Smacking ban: Why MSPs are making a mistake if they approve it – Jamie Gillies

Smacking a child is set to be outlawed in Scotland (Picture: John Devlin)
Smacking a child is set to be outlawed in Scotland (Picture: John Devlin)
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A ban on smacking may have profoundly negative effects on families in Scotland, writes Jamie Gillies of the Be Reasonable campaign against the smacking ban.

The Scottish Government recently announced a raft of measures to “further strengthen the family law system”.

Community Safety Minister Ash Denham will take forward a ‘Family Justice Modernisation Strategy’, which sets out additional work to improve the operation of family justice through secondary legislation, guidance and longer-term work.

Announcing the proposals, Ms Denham said “family breakdown can be very upsetting for children”, adding that it’s the Government’s responsibility to “ensure the family justice system is supportive and does not contribute to their distress”.

Improving the experience of children caught in the midst of family court proceedings is hugely important, especially in a culture where family breakdown is at endemic levels.

Unfortunately for Ash Denham, the Government looks set to undermine these reforms before they begin.

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On Thursday MSPs will debate and vote on John Finnie MSP’s Children (Equal Protection from Assault) (Scotland) Bill for the final time. The proposal would remove the defence of ‘reasonable chastisement’ from law and make parental smacking a criminal offence. With Government support already promised, it’s likely the Bill will become law.

The prospect of a ‘smacking ban’ is highly contentious in Scotland and also in Wales, where a parallel Bill is being taken forward by the Welsh Government. Polling on the issue shows that over 70 per cent of the public in both nations do not want to see a law which criminalises parents who smack, and there are fears that a smacking ban could distract the police and social workers from other vital tasks.

Families in 'real turmoil'

MSPs heard these concerns in a debate earlier this year. However, many will be unaware of the expected impact on family justice. In September, Katie O’Connell, a specialist family lawyer at Wendy Hopkins, the largest family law firm in Wales, outlined her concerns: “If a parent is investigated for an offence of this nature, or worse convicted of an offence of assault against their child, a family could be left in real turmoil. Social services would also very likely be involved.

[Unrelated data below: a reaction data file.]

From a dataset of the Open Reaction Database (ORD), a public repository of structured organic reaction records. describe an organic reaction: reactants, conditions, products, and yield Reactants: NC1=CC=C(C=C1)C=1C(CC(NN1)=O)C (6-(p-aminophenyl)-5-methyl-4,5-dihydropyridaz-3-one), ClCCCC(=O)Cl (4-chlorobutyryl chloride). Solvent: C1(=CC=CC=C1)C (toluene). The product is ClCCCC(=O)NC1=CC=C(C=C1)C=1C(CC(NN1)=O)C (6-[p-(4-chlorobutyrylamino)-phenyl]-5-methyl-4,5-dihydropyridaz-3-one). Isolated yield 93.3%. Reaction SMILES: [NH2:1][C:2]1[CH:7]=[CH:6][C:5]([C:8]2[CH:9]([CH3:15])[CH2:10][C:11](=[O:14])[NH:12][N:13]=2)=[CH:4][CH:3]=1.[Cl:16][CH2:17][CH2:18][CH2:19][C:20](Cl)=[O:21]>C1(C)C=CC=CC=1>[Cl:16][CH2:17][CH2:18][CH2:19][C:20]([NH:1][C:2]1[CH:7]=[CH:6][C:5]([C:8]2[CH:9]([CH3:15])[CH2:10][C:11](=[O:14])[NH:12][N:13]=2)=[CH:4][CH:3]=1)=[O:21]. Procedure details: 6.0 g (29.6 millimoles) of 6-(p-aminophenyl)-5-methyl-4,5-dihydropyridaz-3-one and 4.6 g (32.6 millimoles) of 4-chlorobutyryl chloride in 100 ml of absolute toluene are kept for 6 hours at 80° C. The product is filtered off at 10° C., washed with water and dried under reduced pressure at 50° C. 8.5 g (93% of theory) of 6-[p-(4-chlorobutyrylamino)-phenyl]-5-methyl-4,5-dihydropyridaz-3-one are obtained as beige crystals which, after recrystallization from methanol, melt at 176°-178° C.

"Pending prosecution of the accused or if a parent is convicted of an offence against their child, it could result in families being divided. Of course, the other parent would need to be seen as protecting their child from potential harm. Where would this leave their relationship with the accused?”

O’Connell identifies that removing reasonable chastisement will see parents investigated for smacking in a way that they aren’t at present.

Currently, the police and social workers make the call as to whether a parent’s actions were reasonable or whether they crossed the line into abuse, and decide how to respond on a case-by-case basis.

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Removing the reasonable chastisement defence will require professionals to deal with all allegations of smacking in the same way as they deal with abuse – even if it is clear that the parent’s actions were totally reasonable. The law will no longer afford any defence to smacking, no matter how light.

This approach will indeed cause “turmoil” in loving homes. As O’Connell rightly points out, it could lead to division between children and their parents, and division between parents themselves.

If a child is interviewed by the police about smacking, what will this do to the parent-child relationship? And if one parent is alleged to have smacked, and the other is not, what will this do to the parents’ relationship?

False claims

O’Connell is not alone in her concerns. In May this year, the UK Ministry of Justice (MoJ) also outlined problems with a smacking ban in a letter to the Welsh Assembly. The letter warned: “Her Majesty’s Courts and Tribunal Service have serious concerns that feuding parents may, following the removal of the defence, use the change to further their cause against the other parent in a separation or divorce.”

“This would inevitably cause delays in proceedings when the family court is already under pressure…one parent may fabricate an episode of smacking as a reason for non-contact with the other parent and for the involvement of the police. This is a complex problem that is recognised as an issue in other countries as well as in the UK”.

The MoJ warns that a smacking ban could be weaponised by divorcing parents, putting family courts under further pressure and slowing down the resolution of cases. This would be problematic for the courts but, more significantly, it would prolong and exacerbate the pain of family court proceedings for children.

The concerns of family lawyers like Katie O’Connell and experts at the Ministry of Justice may have been raised in the context of Wales but they are relevant to Scotland as well. Removing reasonable chastisement from the law in Scotland risks precisely the same outcome – a profoundly negative impact on family justice for years to come.

The Scottish Government says it is committed to improving family justice in Scotland. But it is hard to see how it can implement reforms when a smacking ban is suspended over the system like the sword of Damocles. If the Government truly is serious about improving family justice it must oppose the smacking ban.

Jamie Gillies is a spokesman for the Be Reasonable campaign which opposes moves to criminalise parental smacking.